Outline, Short sheet, canned answers, etc.

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Outline, Short sheet, canned answers, etc.

Postby TierForceOne » Fri Oct 07, 2016 6:56 pm

What self-made prep materials do you bring to exams, and generally how long is each one.

We're about half way through Fall classes. I've been keeping up with outlines and they range from 5 pages to 20 (Civ Pro).

Just curious on how you seasoned vets prepare (for those who prepare their own materials).

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Re: Outline, Short sheet, canned answers, etc.

Postby 4LTsPointingNorth » Fri Oct 07, 2016 7:37 pm

Depends on the subject. My outlines ranged from 20-100 pages. ConLaw and CivPro tended to be longer than classes like Contracts or Torts. For those outlines that were more than 40 pages, I made shorter attack outlines which included major points but were reducible to 15-20 pages. In those attack outlines I included cross-references to my larger outlines in case I needed to dig deeper into the material. Whatever you bring with you into the exam, just make sure it is organized in a way that is easy to reference under time pressure, and make sure to practice doing so beforehand.


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Re: Outline, Short sheet, canned answers, etc.

Postby Boltsfan » Wed Oct 12, 2016 12:07 pm

For an open book exam, I always brought in my long outline (20-30 pages) that was tabbed up. I never looked at it, but I always brought it. I never made a long outline that was longer than 35 pages. During the exam I would rely exclusively on a 5-10 page attack outline (no item longer than a single line, less cases, only two or three words of facts to jog my memory). For exams I knew would be real race horses, I boiled that attack outline down to 1-2 pages. This boiling down process was something I would work on throughout the exam prep period as I took practice exams.

Here's the real secret to outlining: doing the outlining is much more important than having the perfect final product. Going through and distilling the class into an outline, and then into an issue spotter, and then into a cheat sheet or whatever, is how you study for a final exam (along with taking as many practice exams as you can). Use other people's outlines to check and see if you have a hole in your own, but if you don't actually do the outlining yourself I think you will be at a serious disadvantage.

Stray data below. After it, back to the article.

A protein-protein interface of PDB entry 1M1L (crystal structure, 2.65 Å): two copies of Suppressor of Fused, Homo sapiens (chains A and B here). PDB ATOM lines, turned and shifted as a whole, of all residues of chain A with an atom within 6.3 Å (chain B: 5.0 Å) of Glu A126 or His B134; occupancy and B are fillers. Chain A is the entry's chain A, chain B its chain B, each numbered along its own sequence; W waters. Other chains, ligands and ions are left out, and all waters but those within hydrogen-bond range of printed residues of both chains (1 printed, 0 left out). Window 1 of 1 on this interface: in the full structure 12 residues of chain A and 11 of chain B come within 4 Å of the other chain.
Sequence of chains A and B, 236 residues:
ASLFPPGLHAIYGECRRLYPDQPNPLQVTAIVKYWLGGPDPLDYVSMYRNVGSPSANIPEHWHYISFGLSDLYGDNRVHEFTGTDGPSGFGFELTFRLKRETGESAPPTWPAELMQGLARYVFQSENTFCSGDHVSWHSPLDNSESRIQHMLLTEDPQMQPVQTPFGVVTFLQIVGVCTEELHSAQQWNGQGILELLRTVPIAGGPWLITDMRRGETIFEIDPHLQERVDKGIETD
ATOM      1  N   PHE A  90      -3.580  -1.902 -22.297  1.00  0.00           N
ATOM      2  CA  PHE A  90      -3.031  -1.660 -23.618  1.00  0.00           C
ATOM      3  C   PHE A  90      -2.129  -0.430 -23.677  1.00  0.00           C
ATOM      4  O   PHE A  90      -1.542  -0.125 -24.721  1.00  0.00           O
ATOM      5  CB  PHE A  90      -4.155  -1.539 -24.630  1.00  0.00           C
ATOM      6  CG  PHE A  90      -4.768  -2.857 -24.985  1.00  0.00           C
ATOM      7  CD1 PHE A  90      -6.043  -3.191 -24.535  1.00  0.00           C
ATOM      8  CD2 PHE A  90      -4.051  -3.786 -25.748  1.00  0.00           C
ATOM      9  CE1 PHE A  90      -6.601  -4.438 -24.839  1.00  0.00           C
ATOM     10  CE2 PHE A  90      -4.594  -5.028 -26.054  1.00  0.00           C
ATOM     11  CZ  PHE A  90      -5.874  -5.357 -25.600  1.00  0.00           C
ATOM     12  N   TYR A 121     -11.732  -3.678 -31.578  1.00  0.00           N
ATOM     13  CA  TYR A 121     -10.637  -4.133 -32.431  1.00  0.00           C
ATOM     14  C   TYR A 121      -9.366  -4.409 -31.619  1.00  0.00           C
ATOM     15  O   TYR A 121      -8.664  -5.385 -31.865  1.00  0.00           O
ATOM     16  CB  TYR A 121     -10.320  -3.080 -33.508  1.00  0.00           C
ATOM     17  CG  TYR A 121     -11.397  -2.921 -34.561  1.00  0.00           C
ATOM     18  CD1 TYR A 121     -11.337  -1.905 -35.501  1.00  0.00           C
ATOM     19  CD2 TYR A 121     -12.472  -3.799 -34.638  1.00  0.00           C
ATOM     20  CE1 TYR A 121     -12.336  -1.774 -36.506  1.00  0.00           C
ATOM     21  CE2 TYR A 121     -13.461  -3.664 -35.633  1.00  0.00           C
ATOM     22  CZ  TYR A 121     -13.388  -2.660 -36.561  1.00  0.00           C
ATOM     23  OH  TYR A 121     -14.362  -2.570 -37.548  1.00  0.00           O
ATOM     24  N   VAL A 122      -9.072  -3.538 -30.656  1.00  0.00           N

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Re: Outline, Short sheet, canned answers, etc.

Postby andythefir » Wed Oct 12, 2016 12:58 pm

2 major hacks: 1 write a lengthy outline that you think has all the content you need on a subject, then put briefs for important cases on the back of the preceding page, then staple it like a book and tab it. Then on one side of your outline/book you have all the law you need, on the other you have ready fact patterns to compare/contrast.

A note on outlining: law students tend to think outlines are books or treatises that contain all knowledge on a subject. If you needed all the relevant knowledge, you'd take your casebook. Outlines are an opportunity for you in October to cleanly and concisely phrase concepts so that you don't have to waste time on a timed exam thinking about the cleanest way to explain a concept. You need to know all the material cold going into an exam, and an outline is a tool to speed up getting all that law onto the exam. If you don't know the material, an outline won't do jack for you. You need to be able to recognize "this is negligence/adverse possession/breach" and then jump to your tabbed outline to hammer out the law and then go onto analysis, where all the points are.